Born in Cheshire, England, James Lloyd grew up on his father’s farm. He had some interest in art in his younger days, doing small black and white ink drawings, but it wasn’t something he pursued as he worked in a number of careers, including farm laborer, builder’s laborer, lamp lighter, stoker, bus conductor, and policeman. Lloyd was in his forties when he married his second wife, Nancy, and as she relates, it was after the birth of their first child that he seriously took up painting. “It happened one Christmas; there was no money to buy Christmas cards at Woolworths, so James said he would paint them.” (1)
Lloyd appreciated the works of the English artists Turner and Constable, and studied reproductions in books. Upon very close examination, he realized that the pictures were formed of tiny dots as a result of the printing process. It was this discovery that set him on the path of his pointillist technique. His free time was spent at the kitchen table, surrounded by his wife and eight children, meticulously painting individual dots using brushes with only a few hairs on them. Lionel Levy of the Portal Gallery, London, recalls that, “Lloyd once remarked that he found it difficult to paint unless his wife and children were all at home around him making noise.” (2)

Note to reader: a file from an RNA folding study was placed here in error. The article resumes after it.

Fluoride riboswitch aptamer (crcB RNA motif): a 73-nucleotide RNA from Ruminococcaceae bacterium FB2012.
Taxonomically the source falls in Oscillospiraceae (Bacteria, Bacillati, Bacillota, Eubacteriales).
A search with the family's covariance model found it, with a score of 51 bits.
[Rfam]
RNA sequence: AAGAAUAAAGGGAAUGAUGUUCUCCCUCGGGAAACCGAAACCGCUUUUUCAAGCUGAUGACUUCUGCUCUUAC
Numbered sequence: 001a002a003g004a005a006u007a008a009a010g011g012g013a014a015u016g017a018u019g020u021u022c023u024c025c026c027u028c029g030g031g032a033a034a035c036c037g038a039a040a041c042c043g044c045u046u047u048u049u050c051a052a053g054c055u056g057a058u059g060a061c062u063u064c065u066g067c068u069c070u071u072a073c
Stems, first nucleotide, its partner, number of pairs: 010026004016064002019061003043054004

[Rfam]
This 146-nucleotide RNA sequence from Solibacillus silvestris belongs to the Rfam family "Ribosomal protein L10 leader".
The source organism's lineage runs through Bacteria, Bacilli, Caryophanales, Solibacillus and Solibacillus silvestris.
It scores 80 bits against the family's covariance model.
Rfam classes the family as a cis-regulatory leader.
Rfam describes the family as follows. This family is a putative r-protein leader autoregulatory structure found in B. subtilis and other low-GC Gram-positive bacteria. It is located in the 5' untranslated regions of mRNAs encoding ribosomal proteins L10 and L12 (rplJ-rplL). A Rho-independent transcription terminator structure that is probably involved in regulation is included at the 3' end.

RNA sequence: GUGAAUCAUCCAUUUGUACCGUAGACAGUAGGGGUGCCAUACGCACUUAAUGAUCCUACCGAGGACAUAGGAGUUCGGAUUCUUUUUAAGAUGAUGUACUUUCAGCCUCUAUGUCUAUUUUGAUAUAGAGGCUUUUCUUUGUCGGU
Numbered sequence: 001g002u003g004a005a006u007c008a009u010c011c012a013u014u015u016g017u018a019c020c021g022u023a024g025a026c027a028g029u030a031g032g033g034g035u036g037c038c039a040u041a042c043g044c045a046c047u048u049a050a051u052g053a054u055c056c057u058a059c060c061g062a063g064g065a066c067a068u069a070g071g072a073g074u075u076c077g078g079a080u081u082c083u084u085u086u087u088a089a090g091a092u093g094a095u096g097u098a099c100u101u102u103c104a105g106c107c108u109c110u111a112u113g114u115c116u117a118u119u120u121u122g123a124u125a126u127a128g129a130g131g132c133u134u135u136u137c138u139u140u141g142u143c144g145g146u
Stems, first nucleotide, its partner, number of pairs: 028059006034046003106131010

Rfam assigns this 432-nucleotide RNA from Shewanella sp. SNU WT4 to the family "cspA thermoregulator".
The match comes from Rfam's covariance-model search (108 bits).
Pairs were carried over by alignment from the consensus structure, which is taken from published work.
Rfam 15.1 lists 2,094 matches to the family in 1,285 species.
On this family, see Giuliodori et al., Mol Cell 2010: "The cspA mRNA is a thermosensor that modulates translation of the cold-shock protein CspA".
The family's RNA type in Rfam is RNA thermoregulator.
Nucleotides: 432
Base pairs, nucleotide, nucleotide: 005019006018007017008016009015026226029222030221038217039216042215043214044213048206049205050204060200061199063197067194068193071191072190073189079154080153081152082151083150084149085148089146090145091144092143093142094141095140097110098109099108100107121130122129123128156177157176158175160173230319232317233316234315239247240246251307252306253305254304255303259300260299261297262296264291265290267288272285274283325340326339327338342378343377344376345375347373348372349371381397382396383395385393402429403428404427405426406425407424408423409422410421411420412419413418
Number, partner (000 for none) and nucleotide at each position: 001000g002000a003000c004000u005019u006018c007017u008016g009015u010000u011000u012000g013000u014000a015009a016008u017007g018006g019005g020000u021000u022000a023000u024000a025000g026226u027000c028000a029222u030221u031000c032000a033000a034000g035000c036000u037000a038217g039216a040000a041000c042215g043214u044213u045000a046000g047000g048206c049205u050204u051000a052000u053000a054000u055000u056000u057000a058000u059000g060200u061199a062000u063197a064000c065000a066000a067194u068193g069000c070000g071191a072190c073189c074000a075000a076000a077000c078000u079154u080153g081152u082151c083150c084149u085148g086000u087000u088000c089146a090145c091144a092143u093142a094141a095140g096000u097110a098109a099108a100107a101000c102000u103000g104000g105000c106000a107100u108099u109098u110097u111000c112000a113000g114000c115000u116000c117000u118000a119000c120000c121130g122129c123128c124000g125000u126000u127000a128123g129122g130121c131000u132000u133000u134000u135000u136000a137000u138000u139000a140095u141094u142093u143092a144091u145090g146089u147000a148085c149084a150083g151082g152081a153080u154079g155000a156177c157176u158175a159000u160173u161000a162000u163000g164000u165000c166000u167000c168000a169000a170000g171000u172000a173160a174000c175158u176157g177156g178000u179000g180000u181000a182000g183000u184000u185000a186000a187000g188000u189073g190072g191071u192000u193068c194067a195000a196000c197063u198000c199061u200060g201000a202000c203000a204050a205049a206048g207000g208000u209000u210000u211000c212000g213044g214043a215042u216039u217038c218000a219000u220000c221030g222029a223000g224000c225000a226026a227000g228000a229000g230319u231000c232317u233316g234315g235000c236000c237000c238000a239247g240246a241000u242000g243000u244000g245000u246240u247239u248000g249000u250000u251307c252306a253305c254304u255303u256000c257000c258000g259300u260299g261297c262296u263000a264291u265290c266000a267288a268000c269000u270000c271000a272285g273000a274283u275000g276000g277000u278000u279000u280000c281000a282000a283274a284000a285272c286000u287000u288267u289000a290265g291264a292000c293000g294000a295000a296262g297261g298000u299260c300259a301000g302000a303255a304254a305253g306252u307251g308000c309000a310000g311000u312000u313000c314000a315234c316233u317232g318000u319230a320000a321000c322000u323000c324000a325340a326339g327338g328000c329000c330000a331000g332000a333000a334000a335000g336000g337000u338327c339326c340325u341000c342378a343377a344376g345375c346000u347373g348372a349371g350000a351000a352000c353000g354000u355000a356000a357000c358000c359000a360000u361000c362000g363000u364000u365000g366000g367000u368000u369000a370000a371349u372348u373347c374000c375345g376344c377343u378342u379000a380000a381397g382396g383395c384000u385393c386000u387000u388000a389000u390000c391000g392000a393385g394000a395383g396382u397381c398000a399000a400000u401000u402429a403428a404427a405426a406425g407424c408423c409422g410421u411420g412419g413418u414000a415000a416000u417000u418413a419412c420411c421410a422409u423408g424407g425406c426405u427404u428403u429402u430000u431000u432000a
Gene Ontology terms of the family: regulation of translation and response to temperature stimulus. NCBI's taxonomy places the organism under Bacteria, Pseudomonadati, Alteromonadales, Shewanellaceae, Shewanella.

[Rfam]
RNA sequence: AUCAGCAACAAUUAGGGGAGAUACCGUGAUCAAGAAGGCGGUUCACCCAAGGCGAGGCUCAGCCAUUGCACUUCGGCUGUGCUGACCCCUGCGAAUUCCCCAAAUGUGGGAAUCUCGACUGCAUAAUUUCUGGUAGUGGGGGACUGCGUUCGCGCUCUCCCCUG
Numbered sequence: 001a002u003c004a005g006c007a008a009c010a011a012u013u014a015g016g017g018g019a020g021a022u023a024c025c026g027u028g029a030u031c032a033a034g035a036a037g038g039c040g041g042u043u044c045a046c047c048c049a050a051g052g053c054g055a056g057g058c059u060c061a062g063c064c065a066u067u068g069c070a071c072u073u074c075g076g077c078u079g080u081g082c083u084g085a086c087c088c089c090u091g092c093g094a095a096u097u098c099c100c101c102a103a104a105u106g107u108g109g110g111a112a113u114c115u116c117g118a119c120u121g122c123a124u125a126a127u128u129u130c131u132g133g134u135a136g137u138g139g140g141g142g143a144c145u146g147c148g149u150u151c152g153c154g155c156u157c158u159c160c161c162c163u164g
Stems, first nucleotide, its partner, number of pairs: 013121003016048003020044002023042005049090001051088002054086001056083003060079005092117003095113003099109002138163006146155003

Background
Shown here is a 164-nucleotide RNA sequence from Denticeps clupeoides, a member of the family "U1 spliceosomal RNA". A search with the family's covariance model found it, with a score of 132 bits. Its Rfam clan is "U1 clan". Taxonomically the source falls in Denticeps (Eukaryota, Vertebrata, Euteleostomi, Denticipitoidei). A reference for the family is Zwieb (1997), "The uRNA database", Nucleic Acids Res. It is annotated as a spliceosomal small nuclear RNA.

Many of the subjects Lloyd chose for his compositions were scenes of life in the English countryside: dogs racing across a field, a leisurely stroll down a country road, children exploring a bird’s nest at the edge of a pond, and even a boy who is absolutely dwarfed by the fantastic size of the great grey horse whose reins he holds. The character of each of these subjects comes through in the extraordinary detail and attention given to each one. Lloyd also shows his sense of fun and humor in spirited compositions of movie stars and pop icons.
Nancy Lloyd felt that her husband's work should be recognized, and so called upon Sir Herbert Read whom she discovered to be living nearby. Read, a poet, scholar, literary and art critic, was the same man who helped Henry Moore, Barbara Hepworth, and Ben Nicholson establish their work. Along with fellow critic John Berger, they bought some of Lloyd’s work, encouraged him to do more, and brought him to the attention of London art dealers.
James Lloyd was eventually introduced to filmmaker Ken Russell. A television documentary was made about his life and work, titled “The Dotty World of James Lloyd”. He was also cast to play the French painter, Douanier Rousseau in another Russell film.
In 1974, James Lloyd died of a heart attack in Skirpenbeck, near York. He was 69 years old.
(1)Jacob, John. (1977). James Lloyd 1905-1974: Retrospective. London: Camden Arts Centre Exhibition Catalogue. Pg. 2
(2) Andera, Kallir, and Petullo. (2001). Self-Taught and Outsider Art: The Anthony Petullo Collection. University of Illinois Press.
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